KUMASI - A.D 2015
SAMUEL DARKO & ANOR - (Defendant)

DATE:  5TH APRIL, 2015
SUIT NO:  OCC/55/12

The Plaintiff in the instant action seeks to recover the sum of One hundred and Three Thousand, Six hundred and Eighty Ghana Cedis (GH¢103,680.00) being the value of services rendered by the Plaintiff to the Defendant during the construction of sixty six (66) storerooms at Adum, Kumasi. She is also claiming interest on the said sum from December, 2009 till date of final payment.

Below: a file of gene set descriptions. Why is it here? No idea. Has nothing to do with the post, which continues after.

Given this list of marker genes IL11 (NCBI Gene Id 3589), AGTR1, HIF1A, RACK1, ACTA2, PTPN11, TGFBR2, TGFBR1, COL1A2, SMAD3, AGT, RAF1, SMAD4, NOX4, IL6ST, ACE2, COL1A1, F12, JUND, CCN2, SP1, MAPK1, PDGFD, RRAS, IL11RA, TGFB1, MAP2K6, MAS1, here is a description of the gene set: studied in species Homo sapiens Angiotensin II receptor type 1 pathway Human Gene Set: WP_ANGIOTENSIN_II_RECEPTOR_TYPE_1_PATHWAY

It appears from the Pleadings that the Parties dealt with each other based on trust such that their agreements were not reduced into writing. What then has turned this hitherto trusted and healthy relationship into a “battle field”? First, I will state the Plaintiff’s version of events leading to this action. Her case is that she has been the Plaintiff’s tenant since the year 1999 based on two oral tenancy agreements. The first agreement was for a period of ten (10) years commencing 1999 to 2009.Upon expiration, it was renewed for a further period of 10 years, initially at an agreed rent of GH¢ 5,000.00, which Defendant unilaterally raised to GH¢15,000.00. Out of this sum, Plaintiff said she has so far paid GH¢12,500.00. Notwithstanding this payment, the Defendant caused her shop to be locked up on two occasions, but she cut off the locks on the second occasion. In the course of her tenancy, it came to her notice that the Defendant had control over a vacant parcel of land in front of the shops in issue. Thus, she discussed with the Defendant the possibility of Defendant developing this land into stores. Due to lack of funds, Defendant authorized her to get interested market women to pre-finance the project. This she did religiously by collecting money from numerous people and paid the same to the Defendant in his house, on his farm or into defendant’s designated bank accounts. Problems ensued. Construction was delayed for two years and upon completion, Defendant allocated stores to people other than those who had pre-financed the project and this led to his detention at the Police station but the Plaintiff bailed him.